High inventory + drop in sale = price drop

    Did you see the inventory level and drop in sales in some of the RBA cities in rereport.com?

    As I said before, Shea Homes people are not stupid. They make living by building homes. They realized well where the market is heading.

  15. RealEstater Says:

    Pralay,

    Those reports are looking backward, during the winter months where most people are not out shopping for homes. Current pause on the market shows activities are picking up. Prices are definitely not dropping regardless of sales volume.

  16. RealEstater Says:

    …current pulse…

  17. Alex Says:

    > If you keep converting industrial/business lots to
    > residential high-density, where are these people going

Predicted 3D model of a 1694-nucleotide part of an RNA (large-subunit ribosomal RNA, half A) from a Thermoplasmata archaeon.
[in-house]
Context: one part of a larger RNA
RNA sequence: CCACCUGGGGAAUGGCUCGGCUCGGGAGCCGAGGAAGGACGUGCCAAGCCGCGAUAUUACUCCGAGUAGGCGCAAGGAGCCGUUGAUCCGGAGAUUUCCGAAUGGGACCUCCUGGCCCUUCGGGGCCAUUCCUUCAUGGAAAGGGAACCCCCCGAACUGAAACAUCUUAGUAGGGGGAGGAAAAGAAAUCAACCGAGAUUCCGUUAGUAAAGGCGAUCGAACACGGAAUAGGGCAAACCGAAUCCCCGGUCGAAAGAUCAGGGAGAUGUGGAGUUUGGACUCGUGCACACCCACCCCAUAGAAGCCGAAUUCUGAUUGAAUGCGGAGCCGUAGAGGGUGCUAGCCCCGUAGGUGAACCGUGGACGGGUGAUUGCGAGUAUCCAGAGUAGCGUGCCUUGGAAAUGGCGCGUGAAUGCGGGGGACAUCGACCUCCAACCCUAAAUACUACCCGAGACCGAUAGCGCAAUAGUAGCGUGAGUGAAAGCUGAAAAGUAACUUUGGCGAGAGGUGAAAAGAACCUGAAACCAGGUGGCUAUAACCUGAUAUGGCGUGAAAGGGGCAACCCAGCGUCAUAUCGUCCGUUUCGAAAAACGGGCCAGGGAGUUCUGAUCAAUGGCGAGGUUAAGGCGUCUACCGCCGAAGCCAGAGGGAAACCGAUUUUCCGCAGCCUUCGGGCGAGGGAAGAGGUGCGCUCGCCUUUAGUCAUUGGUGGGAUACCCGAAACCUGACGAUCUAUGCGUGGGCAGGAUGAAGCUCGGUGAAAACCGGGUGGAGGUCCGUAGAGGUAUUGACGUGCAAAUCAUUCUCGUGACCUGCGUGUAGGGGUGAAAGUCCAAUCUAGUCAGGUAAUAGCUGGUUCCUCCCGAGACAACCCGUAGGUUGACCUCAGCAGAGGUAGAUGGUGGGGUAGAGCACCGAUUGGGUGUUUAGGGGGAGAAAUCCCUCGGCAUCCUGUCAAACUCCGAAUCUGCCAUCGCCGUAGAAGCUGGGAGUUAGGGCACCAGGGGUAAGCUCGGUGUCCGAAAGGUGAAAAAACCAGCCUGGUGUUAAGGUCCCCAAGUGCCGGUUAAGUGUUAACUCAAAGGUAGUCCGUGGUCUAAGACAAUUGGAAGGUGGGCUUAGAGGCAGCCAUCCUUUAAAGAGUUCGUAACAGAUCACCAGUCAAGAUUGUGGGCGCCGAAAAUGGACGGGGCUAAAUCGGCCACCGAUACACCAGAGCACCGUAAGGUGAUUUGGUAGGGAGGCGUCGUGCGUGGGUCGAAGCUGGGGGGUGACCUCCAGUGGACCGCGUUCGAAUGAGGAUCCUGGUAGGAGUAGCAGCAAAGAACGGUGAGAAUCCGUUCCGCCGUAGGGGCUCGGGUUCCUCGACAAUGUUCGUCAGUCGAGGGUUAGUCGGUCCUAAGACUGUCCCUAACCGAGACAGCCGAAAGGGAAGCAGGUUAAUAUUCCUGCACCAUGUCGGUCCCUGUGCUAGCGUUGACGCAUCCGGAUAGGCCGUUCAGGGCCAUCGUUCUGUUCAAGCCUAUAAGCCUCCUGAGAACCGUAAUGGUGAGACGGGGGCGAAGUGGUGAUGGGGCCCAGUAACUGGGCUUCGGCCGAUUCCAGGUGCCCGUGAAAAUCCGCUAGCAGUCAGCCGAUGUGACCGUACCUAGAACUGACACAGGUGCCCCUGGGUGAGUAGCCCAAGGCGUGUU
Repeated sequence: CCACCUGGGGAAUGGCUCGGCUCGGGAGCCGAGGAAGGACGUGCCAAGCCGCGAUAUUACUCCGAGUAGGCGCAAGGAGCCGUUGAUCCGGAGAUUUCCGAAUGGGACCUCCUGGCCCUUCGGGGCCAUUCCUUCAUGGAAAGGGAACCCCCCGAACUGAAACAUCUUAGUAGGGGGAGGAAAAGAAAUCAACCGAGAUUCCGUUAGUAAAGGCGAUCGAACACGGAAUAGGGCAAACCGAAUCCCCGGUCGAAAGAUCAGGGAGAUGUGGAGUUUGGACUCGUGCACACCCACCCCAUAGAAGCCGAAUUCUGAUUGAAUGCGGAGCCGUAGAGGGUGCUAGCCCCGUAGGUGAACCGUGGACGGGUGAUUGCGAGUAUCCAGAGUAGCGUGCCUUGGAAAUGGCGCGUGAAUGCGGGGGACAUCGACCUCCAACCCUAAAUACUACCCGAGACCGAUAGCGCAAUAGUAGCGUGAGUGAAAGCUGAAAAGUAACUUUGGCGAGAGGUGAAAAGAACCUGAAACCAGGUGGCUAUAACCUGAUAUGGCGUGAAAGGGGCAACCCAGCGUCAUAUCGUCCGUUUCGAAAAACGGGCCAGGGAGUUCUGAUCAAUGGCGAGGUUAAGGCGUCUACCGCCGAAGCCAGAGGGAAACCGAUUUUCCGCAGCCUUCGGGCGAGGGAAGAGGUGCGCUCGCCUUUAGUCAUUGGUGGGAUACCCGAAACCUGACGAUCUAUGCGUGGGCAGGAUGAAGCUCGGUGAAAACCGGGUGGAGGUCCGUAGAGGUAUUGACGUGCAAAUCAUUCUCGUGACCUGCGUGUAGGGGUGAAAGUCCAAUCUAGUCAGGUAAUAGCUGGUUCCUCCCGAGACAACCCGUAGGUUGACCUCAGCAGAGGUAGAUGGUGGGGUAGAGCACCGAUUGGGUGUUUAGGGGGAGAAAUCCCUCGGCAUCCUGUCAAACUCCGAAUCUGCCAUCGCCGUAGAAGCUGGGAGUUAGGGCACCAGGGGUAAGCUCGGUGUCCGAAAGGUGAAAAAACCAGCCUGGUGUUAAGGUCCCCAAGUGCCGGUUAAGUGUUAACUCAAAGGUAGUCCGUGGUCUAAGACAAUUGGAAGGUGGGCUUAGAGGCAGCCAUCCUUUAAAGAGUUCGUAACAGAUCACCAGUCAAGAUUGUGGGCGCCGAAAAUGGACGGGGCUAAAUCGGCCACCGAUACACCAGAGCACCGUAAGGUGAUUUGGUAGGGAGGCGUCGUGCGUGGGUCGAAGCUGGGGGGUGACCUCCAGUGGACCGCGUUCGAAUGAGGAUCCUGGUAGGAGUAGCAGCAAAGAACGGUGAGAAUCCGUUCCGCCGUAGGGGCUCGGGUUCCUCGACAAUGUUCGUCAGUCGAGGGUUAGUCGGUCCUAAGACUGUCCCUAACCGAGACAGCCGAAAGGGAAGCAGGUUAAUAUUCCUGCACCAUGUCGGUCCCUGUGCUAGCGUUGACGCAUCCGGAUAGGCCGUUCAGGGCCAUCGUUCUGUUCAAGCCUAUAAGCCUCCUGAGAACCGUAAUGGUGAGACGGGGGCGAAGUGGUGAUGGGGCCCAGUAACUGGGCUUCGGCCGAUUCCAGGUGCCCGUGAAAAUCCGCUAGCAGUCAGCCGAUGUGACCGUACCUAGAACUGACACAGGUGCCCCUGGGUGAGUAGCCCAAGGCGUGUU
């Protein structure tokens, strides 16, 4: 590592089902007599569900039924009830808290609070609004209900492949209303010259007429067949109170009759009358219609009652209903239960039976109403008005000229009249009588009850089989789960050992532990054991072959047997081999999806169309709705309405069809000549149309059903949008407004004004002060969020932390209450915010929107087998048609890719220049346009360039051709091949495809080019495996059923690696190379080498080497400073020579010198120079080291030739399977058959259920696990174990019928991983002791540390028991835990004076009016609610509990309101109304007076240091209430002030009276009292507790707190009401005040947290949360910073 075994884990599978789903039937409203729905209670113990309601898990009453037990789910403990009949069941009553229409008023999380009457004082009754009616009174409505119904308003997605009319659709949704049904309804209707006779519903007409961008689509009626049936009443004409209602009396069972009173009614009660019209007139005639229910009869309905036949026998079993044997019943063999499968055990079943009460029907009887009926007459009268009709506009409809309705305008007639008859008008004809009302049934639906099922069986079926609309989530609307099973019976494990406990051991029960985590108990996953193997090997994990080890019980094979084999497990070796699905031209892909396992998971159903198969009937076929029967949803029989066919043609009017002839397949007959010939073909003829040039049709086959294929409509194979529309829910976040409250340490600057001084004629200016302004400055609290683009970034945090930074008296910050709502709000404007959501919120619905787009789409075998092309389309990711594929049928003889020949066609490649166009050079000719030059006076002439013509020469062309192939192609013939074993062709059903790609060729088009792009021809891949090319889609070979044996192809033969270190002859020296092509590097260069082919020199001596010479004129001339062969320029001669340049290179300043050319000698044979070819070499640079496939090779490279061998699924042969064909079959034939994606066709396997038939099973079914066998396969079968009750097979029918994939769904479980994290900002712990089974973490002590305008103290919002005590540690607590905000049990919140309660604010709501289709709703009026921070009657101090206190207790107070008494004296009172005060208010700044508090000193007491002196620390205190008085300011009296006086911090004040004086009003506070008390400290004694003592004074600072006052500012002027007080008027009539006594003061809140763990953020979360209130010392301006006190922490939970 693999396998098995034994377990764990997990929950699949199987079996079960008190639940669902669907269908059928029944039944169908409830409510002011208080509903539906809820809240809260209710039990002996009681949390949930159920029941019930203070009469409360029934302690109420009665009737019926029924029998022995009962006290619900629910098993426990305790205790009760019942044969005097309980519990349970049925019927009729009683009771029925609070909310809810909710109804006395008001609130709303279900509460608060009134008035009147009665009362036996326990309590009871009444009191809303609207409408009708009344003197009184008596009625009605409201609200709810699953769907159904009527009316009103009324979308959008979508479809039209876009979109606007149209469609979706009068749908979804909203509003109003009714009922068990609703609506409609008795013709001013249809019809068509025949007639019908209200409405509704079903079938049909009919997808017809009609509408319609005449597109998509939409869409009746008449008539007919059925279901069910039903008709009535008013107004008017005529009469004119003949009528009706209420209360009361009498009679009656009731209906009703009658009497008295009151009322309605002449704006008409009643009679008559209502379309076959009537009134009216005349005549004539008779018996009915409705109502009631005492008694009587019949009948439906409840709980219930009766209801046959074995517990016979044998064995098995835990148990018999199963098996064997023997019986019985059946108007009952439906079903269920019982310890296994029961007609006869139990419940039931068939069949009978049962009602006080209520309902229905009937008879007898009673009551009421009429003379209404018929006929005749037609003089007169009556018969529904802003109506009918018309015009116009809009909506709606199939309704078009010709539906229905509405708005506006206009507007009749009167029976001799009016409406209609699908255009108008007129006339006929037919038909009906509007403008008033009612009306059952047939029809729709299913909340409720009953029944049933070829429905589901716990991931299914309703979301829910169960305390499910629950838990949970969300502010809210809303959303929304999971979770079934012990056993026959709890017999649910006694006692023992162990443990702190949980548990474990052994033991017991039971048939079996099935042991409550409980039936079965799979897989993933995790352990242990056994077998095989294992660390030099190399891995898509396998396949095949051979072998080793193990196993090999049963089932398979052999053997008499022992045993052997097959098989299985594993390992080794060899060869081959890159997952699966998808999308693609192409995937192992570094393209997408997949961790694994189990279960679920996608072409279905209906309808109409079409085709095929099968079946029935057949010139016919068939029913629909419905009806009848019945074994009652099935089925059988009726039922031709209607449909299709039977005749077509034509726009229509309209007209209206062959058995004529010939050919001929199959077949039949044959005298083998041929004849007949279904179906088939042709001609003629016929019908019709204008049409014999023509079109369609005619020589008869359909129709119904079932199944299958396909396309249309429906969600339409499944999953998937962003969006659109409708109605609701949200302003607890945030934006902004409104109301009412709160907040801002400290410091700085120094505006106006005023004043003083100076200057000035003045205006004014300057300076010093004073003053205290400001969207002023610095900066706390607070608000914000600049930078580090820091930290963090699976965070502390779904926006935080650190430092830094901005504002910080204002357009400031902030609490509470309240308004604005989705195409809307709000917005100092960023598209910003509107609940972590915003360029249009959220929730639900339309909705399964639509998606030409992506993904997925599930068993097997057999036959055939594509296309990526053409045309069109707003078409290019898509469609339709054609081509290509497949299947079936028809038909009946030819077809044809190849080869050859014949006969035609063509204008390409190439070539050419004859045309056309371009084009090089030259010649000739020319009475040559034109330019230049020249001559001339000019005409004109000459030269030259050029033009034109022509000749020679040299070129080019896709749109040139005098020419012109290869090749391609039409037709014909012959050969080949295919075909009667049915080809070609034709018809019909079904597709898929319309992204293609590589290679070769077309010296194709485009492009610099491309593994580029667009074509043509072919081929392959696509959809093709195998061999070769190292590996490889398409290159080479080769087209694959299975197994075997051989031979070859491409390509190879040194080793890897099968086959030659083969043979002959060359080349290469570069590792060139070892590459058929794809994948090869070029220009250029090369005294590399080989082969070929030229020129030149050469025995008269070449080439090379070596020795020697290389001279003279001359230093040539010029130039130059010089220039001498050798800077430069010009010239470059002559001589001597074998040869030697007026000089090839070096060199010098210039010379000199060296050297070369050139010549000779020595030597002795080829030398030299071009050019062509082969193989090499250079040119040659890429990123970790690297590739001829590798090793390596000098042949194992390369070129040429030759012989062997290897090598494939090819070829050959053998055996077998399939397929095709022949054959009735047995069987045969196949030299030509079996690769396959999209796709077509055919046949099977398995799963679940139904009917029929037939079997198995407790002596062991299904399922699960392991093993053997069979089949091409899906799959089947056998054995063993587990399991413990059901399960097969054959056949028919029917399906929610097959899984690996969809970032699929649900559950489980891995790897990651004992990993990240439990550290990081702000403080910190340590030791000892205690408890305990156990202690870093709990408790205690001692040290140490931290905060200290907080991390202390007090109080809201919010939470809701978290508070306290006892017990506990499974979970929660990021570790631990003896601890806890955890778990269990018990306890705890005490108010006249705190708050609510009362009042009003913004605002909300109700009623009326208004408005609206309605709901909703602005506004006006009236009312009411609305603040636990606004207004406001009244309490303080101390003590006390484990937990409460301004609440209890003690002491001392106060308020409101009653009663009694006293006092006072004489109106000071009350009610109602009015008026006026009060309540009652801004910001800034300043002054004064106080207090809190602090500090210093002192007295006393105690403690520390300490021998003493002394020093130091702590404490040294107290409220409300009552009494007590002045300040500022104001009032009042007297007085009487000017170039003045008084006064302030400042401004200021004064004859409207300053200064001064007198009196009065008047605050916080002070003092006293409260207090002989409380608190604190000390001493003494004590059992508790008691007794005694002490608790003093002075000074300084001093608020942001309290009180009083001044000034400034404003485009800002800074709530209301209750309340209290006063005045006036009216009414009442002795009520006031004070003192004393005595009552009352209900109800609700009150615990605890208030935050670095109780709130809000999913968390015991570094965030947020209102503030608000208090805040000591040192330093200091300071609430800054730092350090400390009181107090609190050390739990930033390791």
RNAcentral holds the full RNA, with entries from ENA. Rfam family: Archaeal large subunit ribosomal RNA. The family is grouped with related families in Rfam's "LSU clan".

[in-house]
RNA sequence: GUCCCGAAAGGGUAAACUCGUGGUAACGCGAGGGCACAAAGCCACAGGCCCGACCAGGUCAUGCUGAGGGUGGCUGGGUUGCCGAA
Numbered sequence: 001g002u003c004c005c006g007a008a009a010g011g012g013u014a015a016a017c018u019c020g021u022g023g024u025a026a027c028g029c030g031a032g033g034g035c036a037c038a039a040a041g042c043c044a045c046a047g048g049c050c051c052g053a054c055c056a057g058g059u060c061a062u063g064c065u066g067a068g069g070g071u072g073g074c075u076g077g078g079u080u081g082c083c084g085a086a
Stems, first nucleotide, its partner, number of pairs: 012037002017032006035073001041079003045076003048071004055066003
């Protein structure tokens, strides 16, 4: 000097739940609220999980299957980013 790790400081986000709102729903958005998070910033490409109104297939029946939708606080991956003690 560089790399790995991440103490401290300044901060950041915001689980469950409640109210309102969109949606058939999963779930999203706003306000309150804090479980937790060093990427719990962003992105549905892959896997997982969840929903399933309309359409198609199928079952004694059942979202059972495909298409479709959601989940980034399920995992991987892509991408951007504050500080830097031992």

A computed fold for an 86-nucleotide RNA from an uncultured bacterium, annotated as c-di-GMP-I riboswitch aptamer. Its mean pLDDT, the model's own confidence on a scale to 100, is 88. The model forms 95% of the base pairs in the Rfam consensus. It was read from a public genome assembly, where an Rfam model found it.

> to get the business services? Where are they going to
    > work? It’s all very short sighted to do this without
    > proper planning.

    RE, you probably need to drop your mortgage to save money for overseas vacation one day. Surprise. Population density in Europe is many times higher than here in Bay Area. And they still cope with it. Your logic is undeniable for 5yo kids. But grown up people are not surprised that people in more dense areas like New York, Chicago, Boston, London, Paris and even Tokyo… suprise.. have better quality services, pay less for same things we pay here in Bay Area and even (god forgive them) are employed… :)
    American single family house dream is vaporizing along with world’s oil deposits, sky-rocketing fuel prices and failing US dollar. New american dream will be a flat in a high-rise in a walk distance from the work.

  18. ex-sunnyvale-renter Says:

    In-N-Out is hiring, starting at 10 bucks an hour! That’s good wages in the BA. Get 5 people working $10/hr jobs and it’s like one person making $50 an hour….

    Wow that’s over $100k income!